Meet Paul Vandenberk – Project Manager, Digital Services, Mechanical Engineer

Staff portrait Paul-Vandenberk

Paul joined HH Angus in 2021.

Why did you decide to study engineering?

As a kid, my favorite toy was Lego. I liked to build things, and especially take things apart. I typically would follow the instructions, play with it for a bit as it was intended, and then take it apart and build something completely different. I think it was my curiosity to figure out how things worked that drove me to engineering.

You've been in the oilfield business, defence, and robotics. Was that by design?

While I wasn't always seeking a change, I like the ability to get different perspectives and learn different skills and toolsets. I don’t like doing the same thing over and over long term because then you just become the master of one thing. When I was working in the defence industry, the calculations and simulations were a lot more intense because lives were at stake. Putting yourself outside your comfort zone and entering new industries gave me the confidence to tackle new challenges and work on the mentality that “I have a lot to contribute in many areas, and in others, I will learn.”

How would you explain your job to someone not in the digital services sector?

One of the phrases I use is ‘Jack of all Trades’. I do a lot of different things related to IoT and cloud projects. I prefer to describe what I do in terms of what our team does, because we rely very heavily on each other. While my role is Project Manager, I don't just manage projects. Our group is small, which means we all wear multiple hats. My elevator pitch is “I am part of a team that utilizes all kinds of technologies like IoT and cloud to develop end-to-end smart building technology solutions for clients.”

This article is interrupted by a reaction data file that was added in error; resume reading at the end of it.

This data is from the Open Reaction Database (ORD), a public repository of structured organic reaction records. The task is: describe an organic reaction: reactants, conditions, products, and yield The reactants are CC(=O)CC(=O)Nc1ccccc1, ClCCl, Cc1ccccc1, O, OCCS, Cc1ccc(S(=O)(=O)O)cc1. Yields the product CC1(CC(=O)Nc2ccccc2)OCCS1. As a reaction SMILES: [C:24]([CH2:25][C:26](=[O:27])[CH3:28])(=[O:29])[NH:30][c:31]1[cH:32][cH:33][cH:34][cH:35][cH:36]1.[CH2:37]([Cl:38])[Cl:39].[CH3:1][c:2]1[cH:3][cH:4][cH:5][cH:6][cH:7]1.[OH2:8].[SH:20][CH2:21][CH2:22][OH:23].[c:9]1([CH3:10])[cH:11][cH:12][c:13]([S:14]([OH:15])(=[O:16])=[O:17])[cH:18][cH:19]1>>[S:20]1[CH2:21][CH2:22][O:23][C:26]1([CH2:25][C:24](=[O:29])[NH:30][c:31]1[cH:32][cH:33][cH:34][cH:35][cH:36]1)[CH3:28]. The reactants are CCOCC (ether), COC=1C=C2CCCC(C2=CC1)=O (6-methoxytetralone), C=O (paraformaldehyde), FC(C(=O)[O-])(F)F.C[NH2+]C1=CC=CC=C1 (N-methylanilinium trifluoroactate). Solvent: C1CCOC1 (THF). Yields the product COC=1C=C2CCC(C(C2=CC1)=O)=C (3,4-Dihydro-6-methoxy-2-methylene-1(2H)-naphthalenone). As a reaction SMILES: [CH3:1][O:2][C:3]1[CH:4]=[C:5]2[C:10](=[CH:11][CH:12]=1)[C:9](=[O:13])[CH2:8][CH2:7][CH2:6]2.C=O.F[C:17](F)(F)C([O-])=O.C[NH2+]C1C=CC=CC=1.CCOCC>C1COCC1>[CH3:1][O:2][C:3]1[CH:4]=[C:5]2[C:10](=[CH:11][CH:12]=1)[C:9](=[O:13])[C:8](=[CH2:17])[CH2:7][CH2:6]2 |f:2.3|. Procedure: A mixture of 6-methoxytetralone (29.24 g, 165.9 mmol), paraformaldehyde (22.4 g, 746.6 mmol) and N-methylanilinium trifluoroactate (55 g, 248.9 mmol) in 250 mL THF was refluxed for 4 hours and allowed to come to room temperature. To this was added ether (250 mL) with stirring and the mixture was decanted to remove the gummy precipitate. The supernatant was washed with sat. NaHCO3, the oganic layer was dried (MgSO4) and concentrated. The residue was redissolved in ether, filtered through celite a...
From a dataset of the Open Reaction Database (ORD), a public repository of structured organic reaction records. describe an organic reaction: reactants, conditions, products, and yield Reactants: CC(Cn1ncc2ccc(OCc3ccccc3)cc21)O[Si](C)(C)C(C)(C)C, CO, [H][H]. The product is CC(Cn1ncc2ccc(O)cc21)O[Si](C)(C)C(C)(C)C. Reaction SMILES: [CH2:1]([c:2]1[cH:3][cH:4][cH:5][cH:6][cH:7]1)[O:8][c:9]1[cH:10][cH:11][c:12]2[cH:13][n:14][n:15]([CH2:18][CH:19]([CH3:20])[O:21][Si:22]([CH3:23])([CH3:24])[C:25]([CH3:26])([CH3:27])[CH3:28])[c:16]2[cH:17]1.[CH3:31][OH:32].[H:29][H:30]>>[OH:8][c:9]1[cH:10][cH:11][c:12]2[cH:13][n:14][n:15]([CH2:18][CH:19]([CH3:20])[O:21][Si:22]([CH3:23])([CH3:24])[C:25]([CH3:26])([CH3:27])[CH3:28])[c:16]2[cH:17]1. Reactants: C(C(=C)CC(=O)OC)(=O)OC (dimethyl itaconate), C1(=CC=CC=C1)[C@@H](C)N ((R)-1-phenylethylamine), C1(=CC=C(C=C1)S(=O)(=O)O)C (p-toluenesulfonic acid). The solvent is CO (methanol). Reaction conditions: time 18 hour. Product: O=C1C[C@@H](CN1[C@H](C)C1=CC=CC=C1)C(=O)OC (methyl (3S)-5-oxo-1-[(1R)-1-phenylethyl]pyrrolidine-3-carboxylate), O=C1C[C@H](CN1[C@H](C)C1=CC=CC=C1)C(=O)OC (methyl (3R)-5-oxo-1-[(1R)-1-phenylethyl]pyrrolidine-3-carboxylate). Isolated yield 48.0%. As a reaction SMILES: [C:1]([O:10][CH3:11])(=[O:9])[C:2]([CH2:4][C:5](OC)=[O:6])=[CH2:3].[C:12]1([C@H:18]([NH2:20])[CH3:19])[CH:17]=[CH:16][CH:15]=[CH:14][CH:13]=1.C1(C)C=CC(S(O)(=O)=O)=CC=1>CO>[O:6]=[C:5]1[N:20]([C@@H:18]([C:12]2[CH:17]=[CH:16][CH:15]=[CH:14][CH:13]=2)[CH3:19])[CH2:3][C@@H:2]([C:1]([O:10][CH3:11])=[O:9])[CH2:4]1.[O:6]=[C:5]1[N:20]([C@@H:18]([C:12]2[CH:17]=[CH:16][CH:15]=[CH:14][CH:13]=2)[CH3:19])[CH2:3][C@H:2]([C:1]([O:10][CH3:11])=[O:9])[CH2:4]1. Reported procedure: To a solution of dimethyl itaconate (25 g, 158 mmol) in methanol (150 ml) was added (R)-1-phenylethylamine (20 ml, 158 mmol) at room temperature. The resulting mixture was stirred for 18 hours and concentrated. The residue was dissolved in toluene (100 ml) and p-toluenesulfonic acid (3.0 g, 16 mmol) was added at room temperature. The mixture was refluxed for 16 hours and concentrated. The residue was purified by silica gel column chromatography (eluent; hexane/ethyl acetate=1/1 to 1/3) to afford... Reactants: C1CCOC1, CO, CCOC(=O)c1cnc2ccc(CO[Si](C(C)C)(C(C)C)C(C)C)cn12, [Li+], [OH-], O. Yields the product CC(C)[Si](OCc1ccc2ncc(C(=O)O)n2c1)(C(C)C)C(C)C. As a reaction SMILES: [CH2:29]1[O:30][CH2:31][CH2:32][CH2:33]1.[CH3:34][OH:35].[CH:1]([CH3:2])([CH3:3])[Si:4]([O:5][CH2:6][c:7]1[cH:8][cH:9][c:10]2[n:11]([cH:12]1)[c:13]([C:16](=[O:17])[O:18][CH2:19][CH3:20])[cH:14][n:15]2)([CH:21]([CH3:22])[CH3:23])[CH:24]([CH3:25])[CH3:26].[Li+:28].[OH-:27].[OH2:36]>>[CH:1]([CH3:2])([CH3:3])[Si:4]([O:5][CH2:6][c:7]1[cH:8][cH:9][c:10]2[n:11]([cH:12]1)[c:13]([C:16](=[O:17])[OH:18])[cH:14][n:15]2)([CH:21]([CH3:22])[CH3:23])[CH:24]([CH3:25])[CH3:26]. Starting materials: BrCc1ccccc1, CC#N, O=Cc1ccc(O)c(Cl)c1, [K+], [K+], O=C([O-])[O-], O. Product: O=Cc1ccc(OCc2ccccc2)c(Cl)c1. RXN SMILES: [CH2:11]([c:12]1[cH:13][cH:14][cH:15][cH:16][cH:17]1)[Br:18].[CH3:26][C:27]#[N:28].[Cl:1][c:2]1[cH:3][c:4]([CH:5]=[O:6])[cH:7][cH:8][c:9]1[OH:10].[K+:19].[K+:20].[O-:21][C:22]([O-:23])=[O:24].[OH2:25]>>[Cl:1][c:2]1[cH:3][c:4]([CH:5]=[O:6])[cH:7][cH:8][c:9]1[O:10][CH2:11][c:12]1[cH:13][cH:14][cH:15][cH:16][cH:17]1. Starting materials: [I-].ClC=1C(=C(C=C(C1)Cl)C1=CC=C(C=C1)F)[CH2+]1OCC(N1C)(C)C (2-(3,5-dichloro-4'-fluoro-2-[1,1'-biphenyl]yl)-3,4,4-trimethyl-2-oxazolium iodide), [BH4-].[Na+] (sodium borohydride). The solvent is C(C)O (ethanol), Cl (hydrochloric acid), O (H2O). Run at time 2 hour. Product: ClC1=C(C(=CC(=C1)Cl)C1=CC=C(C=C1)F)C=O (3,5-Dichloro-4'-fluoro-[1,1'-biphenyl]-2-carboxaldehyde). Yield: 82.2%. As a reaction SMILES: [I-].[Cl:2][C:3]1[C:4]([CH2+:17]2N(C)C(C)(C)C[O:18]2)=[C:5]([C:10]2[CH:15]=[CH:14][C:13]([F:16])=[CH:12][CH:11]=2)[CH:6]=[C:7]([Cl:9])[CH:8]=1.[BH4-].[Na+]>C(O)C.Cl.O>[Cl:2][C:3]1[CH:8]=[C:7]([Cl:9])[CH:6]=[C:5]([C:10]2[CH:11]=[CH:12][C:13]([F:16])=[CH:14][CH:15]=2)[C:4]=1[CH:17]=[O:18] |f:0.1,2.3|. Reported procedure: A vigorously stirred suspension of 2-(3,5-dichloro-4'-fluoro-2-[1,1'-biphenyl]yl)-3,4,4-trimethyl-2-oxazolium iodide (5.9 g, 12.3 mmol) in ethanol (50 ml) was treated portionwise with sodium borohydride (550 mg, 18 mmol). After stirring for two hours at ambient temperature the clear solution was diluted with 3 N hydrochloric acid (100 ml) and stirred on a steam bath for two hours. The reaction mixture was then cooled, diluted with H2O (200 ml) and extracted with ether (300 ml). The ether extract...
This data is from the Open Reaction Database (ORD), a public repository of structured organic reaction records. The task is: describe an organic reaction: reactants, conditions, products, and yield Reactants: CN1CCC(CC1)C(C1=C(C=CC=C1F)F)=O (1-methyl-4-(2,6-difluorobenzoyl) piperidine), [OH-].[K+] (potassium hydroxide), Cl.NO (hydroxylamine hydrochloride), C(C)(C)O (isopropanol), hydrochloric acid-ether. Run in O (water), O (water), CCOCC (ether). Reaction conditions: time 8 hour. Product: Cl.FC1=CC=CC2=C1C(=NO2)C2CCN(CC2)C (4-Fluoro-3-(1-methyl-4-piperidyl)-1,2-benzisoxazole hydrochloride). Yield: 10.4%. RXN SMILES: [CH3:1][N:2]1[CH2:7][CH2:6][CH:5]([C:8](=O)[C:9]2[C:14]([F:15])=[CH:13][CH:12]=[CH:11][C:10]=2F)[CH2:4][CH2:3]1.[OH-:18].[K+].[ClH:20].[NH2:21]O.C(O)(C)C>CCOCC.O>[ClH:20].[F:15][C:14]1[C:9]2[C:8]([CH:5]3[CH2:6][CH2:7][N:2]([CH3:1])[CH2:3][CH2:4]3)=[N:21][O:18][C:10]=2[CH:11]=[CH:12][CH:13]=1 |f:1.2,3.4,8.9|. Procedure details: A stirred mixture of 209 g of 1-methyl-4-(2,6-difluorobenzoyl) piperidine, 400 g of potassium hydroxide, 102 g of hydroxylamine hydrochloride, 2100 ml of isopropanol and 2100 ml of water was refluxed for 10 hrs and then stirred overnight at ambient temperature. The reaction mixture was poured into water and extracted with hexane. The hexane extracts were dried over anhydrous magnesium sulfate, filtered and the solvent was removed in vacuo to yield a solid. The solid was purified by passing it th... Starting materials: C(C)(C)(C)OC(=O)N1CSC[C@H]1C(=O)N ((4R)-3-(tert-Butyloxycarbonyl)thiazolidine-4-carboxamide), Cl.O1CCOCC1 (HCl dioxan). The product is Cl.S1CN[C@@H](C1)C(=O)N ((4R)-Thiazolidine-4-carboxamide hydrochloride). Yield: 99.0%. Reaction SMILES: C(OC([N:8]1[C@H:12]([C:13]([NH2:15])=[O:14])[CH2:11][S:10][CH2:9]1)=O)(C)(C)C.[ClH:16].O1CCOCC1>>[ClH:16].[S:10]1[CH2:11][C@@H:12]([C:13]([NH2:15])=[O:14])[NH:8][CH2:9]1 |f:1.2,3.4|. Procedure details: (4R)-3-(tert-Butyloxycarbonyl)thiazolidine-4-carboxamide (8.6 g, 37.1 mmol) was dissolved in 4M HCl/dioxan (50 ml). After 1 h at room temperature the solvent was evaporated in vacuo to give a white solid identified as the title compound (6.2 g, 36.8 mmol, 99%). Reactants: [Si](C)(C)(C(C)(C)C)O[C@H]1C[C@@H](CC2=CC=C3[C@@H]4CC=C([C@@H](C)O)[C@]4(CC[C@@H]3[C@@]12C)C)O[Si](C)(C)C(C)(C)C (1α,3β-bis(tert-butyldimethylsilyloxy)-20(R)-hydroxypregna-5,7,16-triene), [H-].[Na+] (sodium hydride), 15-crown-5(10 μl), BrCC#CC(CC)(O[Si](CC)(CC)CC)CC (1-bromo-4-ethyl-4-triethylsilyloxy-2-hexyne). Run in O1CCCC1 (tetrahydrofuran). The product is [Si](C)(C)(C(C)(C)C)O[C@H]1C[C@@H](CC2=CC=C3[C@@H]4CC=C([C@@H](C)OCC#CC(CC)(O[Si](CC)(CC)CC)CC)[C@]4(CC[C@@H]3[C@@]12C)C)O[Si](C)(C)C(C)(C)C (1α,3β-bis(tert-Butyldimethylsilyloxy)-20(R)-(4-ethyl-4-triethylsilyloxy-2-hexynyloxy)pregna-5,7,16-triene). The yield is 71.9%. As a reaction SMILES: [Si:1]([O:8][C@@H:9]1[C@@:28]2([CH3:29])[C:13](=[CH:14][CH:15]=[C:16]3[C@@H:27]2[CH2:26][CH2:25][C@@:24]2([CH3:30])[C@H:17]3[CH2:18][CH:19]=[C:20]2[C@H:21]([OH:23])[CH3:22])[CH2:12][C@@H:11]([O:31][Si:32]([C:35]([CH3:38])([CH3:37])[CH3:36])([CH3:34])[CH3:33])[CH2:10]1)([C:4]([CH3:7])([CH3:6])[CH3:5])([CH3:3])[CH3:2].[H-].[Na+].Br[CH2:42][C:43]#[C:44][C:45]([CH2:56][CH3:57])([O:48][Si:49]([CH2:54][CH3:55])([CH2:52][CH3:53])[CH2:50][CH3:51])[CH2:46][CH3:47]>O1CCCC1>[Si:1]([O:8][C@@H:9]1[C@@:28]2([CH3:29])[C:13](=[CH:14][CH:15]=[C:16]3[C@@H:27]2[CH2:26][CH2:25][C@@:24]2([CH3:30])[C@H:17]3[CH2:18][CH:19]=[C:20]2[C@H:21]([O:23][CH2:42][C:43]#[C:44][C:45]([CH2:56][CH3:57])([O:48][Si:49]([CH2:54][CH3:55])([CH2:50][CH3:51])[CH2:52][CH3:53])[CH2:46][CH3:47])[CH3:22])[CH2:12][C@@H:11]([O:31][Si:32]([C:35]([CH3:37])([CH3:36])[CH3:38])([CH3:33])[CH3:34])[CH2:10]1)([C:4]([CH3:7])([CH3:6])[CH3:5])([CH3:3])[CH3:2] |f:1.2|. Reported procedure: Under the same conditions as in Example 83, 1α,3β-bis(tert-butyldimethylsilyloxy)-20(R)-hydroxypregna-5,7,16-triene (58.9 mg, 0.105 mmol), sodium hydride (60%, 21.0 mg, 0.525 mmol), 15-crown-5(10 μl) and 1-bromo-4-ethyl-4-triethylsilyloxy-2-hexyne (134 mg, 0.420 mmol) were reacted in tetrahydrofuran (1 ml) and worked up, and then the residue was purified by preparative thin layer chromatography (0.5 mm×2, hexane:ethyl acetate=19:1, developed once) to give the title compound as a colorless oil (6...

How do you contribute to the built environment, to making buildings work better?

In a similar way that a motivated DIY individual makes their home more efficient - by introducing or integrating smart technology. What I mean by that is, a homeowner may feel they're spending too much money on electricity and water, or that nobody turns off the lights, or certain tasks are time-consuming and repetitive. So, they install technical solutions to address those concerns. Obviously, we have highly trained people and, while we use different technology than a DIYer, we work on the same principles. We improve the built environment by providing our clients with data to identify where inefficiencies are happening, eg, where they are wasting energy or water, and by making recommendations on how their buildings could operate more efficiently.

Is there a project that you're particularly proud of?

Our biggest project to date is the one I’m most proud of because we created a 3D dashboard. It was a combination of sensor data and the building Revit model. That was very cool! Our group essentially made the visualization almost from scratch. We started with a base open-source app and did our own customization. Many companies say they do 3D visualizations but, in reality, they use vector graphics. This method has its merits, and I’m not knocking it.  But our project was a live Revit model with near real-time occupancy data from the building overlaid.

The thing I like most about it was, during the pilot, we had two data points from some of their building systems - a flow rate and a temperature - and the client wanted to know about air quality. By combining these data points and data from the Revit model, we were able to create a third data point that they didn't have, all without any additional hardware required. To me, that's really cool! It is the perfect demonstration that if you break down data silos and combine them, you can actually generate new data and new insights without having to pay more for what you already have.  That's what really excited me about that project.

Can you describe a typical day?

I really don't have a typical day. Anyone looking to join the Digital Services group, please know that you won’t have a typical day - and that’s good, I love that! Every day is different. It's always something new, something you didn't even think would come up. Sometimes we're researching new sensor hardware or trying out a new cloud platform … we're very much a prototyping kind of group. We get to test and play with many devices. We succeed in some things and fail in others, but that is all part of the discovery process, and to me, it is the core of engineering.